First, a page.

I did some research, (even found the Flor de Trigo website!) and this is what I came up with.
The cake is a white cake (from a box mix just to save some time), and the “frosting” is a homemade whipped cream. Sliced almonds decorate the sides, and the fruits I chose were strawberries and apricot. Carlos gave me muchos besos and said it’s just like a Salvadoran birthday cake. Here’s the recipe if you want to give it a try!
Salvadoran-style Birthday Cake
1 box white cake mix (I used Duncan Hines Classic White)
1 quart heavy whipping cream
1/2 to 3/4 cup white sugar (more if you prefer sweeter)
1/2 teaspoon vanilla extract
1 to 2 cups sliced almonds
1 pint fresh strawberries, washed and sliced
1 can apricot halves, drained and sliced
1 can (12 oz.) “apricot cake & pastry filling” (I used “Solo” brand)
1. Make cake according to package directions. If you have two round pans, use those. If not, you can do what I did – Put it all in a well greased 13 x 9 glass baking dish. Once baked and cooled, carefully turn onto a clean surface and slice in half to create 2 square layers. (Since the edges get browned while baking, slice those off so it’s uniform on all sides.)
2. This is how you make homemade whipped cream. (I recommend making this and assembling the cake the same day you plan to eat it.) First, it’s best if you have a large stainless steel bowl, but a plastic mixing bowl will work. Metal is better because you can get it nice and cold. Cold is your friend when making whipped cream! … Whichever bowl you’re using, stick it in the freezer along with the metal beater(s) from your electric mixer. The heavy whipping cream should be kept in the refrigerator until you’re ready to use it. To make the whipped cream – pour the quart of whipping cream into the bowl. Turn your mixer on high and beat until stiff peaks form. Add a 1/2 teaspoon vanilla extract and sugar according to your tastes, (1/2 cup to 3/4 cups makes it just barely sweet by American standards.)
3. Put one cake layer on a base – this will be the bottom layer. (Ideally your base would be the bottom of a cake container which you can cover with a dome lid.) Spread the can of “apricot cake & pastry filling” on the top of the bottom cake layer. On top of the “apricot cake & pastry filling”, spread a layer of whipped cream. Top with the top cake layer.
4. Frost the entire outside of the cake with the whipped cream. Carefully toss the sliced almonds onto the sides of the cake.
5. Decorate the top of the cake with the sliced apricots and strawberries. (This recipe will work great if you decide to use different fruits or a different “cake & pastry filling” – so get creative! Other options include fresh or canned pineapple, fresh kiwi, canned fruit cocktail, and other kinds of berries.)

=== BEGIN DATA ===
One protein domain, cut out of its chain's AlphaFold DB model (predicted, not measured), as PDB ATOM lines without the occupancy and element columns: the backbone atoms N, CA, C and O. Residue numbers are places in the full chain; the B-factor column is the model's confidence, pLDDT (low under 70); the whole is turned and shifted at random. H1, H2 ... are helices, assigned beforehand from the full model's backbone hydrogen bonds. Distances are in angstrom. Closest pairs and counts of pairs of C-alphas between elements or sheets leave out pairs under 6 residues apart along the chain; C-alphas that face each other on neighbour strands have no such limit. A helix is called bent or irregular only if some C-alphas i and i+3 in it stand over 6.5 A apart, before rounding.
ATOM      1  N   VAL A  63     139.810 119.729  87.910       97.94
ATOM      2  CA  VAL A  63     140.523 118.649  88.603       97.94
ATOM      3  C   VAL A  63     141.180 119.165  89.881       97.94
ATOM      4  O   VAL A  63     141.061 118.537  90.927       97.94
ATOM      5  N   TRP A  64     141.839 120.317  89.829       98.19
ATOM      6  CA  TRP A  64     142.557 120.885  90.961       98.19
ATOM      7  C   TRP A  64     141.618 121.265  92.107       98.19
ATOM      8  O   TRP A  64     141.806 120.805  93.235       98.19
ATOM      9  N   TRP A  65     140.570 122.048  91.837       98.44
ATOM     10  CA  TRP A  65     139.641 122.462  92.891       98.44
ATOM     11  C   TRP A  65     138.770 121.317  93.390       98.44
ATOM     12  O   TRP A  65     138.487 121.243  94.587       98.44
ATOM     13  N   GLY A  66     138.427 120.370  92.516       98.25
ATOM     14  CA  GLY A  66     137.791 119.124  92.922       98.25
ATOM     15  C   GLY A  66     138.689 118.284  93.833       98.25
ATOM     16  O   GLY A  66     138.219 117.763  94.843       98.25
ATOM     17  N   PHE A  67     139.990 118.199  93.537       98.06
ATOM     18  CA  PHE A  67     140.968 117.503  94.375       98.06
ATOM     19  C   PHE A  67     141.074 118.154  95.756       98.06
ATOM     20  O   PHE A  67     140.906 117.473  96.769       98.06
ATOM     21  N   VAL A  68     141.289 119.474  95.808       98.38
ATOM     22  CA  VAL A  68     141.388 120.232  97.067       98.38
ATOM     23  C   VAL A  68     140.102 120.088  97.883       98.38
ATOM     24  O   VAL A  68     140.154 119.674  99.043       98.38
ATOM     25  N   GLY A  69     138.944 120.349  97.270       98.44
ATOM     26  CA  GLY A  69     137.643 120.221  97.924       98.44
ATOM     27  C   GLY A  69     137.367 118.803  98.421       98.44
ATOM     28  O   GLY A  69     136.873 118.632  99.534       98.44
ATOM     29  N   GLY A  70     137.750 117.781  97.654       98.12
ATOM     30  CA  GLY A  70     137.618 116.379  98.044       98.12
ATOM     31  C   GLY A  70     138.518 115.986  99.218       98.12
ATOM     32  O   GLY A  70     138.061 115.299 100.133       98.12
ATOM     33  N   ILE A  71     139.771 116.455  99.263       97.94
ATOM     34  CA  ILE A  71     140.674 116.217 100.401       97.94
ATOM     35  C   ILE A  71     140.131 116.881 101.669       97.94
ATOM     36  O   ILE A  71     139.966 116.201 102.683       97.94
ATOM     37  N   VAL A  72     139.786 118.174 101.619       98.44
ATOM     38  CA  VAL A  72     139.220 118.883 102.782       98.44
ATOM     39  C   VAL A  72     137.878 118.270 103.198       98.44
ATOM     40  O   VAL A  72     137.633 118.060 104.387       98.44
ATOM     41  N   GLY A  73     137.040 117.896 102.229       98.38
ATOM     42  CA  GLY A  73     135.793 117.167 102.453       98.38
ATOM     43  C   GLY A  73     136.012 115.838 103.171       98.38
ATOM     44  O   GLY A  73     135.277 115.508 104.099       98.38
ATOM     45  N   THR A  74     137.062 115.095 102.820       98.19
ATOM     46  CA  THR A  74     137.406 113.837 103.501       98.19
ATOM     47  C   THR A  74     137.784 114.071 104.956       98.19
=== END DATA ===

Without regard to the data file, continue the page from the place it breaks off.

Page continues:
6. Cover cake and refrigerate for a couple hours then serve!
¡Feliz Cumpleaños! (or as I like to say, “Sapo Verde!“)
Wishing everyone paz, amor, felicidad, salud and blessings al montón!
La Familia López
This past week I wrote my weekly column for Fox News Latino about the tradition of Christmas Eve fireworks in El Salvador, and the injuries it causes each year.
While doing research for the article I came across several videos which, despite the serious subject matter I was writing about, I found really amusing. It’s funny when people have a good time with fireworks and don’t get hurt, so I can definitely see why people continue to buy them and set them off.
I myself have never handled anything more serious than sparklers and since I didn’t grow up with fireworks being set off right in front of me as Carlos did, I have a healthy fear/respect of them. That being said, I know some of you will be setting off some pretty impressive cuetes tomorrow night, so I just wanted to take a moment to remind everyone to be careful and to keep small children at a safe distance while you’re celebrating. If you talk to your family in El Salvador on the phone, remind them too. Christmas is not as fun at the hospital. Have fun, pero con cuidado!
Today is Spanish Friday so this post is in Spanish. If you participated in Spanish Friday on your own blog, leave your link in comments. Scroll down for English translation!
El miercoles en la página Facebook, durante una conversación sobre nacimientos, una amiga y lectora de Latinaish.com, (“Lady Amalthea”), me mencionó que tenía un nacimiento que quería compartir con todos. Originalmente habíamos planeado compartirlo en la página de Facebook, pero cuando me mandó la foto ví inmediatamente que era muy especial y tenía que ser compartido aquí.
En las palabras de “Lady Amalthea”:
[Mi nacimiento es] un pueblo bicultural y bilingüe. He incorporado piezas que mi esposo y yo trajimos de Ilobasco, El Salvador y algunas casas de “Christmas Village” que hemos recogido juntos, como el Teatro de película, y la estación de tren. Mi esposo americano mantiene el argumento de que el nacimiento es algo fuera de control y que no es una escena de la natividad correcta, con los soldados, cachiporras, los animales de todo el mundo, etc., pero cada vez que mi hermana me manda más figuras para agregar, mi esposo no puede esperar para ver cuál es esta vez y donde yo la voy a poner! Mi esposo aún me convenció añadir un tren eléctrico para dar la vuelta alrededor del pueblo!
On Wednesday on the Facebook page, during a conversation about nativities, a friend and reader of Latinaish.com, (“Lady Amalthea”), mentioned that she had a nativity that she wanted to share with everyone. We originally planned to share it on the Facebook page, but when I saw the photo I immediately knew it was very special and had to be shared here.
In the words of “Lady Amalthea”:
[My nativity is] bicultural and bilingual. I incorporated pieces that my husband and I brought from Ilobasco, El Salvador and some Christmas village houses we have collected together, such as the movie theater, and the train station. My American husband keeps arguing that it’s getting out of hand and it’s not a nativity scene at all, with soldiers, cachiporras [cheerleaders], animals everywhere, etc., but every time my sister sends me more figures to add to it, he cannot wait to see which one it is this time and where I am going to place it! He even talked me into adding an electrical train to go around the village!